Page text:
Let’s say that during your most recent visit to the doctor, he or she informed you that they hadn’t taken a class in medicine in the past 20 years. Or, to make matters worse, they hadn’t even read a medical journal since earning their degree. Maybe you visited your lawyer or accountant, and neither of them had taken any updated courses since they earned their licenses to practice. You would probably be hesitant to allow any of these professionals to get anywhere near you, right?
You now have an idea of what professionals do to keep up with everything that is constantly happening with regards to their given occupations. In fact, virtually every profession requires that those who have earned a license to practice in that field must take a specified number of CE hours and resulting credits in order to continue to exercise their license in their state.
Doctors, Lawyers, Accountants and Such
These professionals are probably the most obvious of the many who are required to take continuing education coursework in order to continue their licenses to practice what they do. There are many occupations that require this, most within given periods of time after they have worked in a given field.
What are CE Credits and How Do They Benefit?
Earning CE credits is much like general adult education, except that coursework is aimed at a particular professional segment. Further, this coursework does not include what many would consider basics of learning such as literacy, English skills, and those courses that might be required in order to earn a GED certificate. Instead, professionals take these courses in order to keep their knowledge of their respective fields up-to-date and learn the latest advancements in their areas of expertise.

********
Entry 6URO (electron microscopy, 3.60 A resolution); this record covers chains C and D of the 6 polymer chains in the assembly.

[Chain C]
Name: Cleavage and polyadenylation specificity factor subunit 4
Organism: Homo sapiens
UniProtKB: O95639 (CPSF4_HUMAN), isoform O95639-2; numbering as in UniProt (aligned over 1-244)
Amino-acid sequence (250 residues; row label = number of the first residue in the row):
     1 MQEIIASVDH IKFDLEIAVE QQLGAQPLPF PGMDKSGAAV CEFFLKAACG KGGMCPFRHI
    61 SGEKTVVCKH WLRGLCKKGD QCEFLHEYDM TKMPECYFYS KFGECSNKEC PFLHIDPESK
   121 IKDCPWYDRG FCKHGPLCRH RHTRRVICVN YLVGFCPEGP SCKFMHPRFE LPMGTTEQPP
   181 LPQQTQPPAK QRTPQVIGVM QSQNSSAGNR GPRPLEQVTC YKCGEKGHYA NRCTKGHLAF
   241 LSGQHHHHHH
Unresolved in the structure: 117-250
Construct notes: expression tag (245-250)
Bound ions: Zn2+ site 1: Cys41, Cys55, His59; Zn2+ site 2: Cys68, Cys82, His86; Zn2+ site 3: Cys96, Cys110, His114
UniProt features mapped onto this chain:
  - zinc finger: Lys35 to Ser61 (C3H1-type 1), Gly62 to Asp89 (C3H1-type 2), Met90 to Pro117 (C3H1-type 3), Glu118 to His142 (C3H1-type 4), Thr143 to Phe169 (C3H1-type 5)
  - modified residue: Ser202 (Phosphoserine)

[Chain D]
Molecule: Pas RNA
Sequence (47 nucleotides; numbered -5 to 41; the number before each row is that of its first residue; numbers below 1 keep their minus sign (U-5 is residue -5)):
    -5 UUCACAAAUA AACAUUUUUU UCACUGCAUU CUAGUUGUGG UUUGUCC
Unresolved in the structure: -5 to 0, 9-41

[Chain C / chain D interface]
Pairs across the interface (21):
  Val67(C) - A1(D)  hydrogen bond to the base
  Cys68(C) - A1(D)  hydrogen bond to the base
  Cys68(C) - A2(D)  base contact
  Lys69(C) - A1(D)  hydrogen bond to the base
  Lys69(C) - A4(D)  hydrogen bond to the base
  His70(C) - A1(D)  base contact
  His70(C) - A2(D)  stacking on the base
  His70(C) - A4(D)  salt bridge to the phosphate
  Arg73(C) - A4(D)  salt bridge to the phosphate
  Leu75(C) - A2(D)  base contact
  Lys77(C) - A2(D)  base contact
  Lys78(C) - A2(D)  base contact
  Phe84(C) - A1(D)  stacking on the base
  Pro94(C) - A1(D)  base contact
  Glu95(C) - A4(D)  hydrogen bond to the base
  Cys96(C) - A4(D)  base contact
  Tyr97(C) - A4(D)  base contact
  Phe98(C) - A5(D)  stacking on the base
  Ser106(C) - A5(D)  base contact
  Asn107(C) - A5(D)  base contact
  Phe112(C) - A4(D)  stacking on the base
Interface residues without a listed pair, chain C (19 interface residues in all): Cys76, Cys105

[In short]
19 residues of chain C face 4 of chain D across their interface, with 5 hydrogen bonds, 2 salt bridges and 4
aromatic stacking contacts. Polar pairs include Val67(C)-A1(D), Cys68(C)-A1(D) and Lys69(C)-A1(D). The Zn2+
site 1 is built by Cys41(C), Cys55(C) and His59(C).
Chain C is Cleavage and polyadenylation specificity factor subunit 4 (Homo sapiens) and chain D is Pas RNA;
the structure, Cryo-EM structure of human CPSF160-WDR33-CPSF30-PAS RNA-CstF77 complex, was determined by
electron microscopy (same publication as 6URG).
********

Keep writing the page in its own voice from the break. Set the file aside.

Coursework is often provided by divisions of the respective professional fields. When an accrediting group is in another area, the hours offered may be presented by a local organization such as a college or a university. For example, CPAs receive their CE credit via their professional organization, the American Institute for Certified Public Accountants (AICPA), which requires a certain number of hours per year in order to be able to continue practicing as a CPA. This coursework is offered by the AICPA at numerous colleges and universities throughout the country in order to make them available to all who qualify for these courses.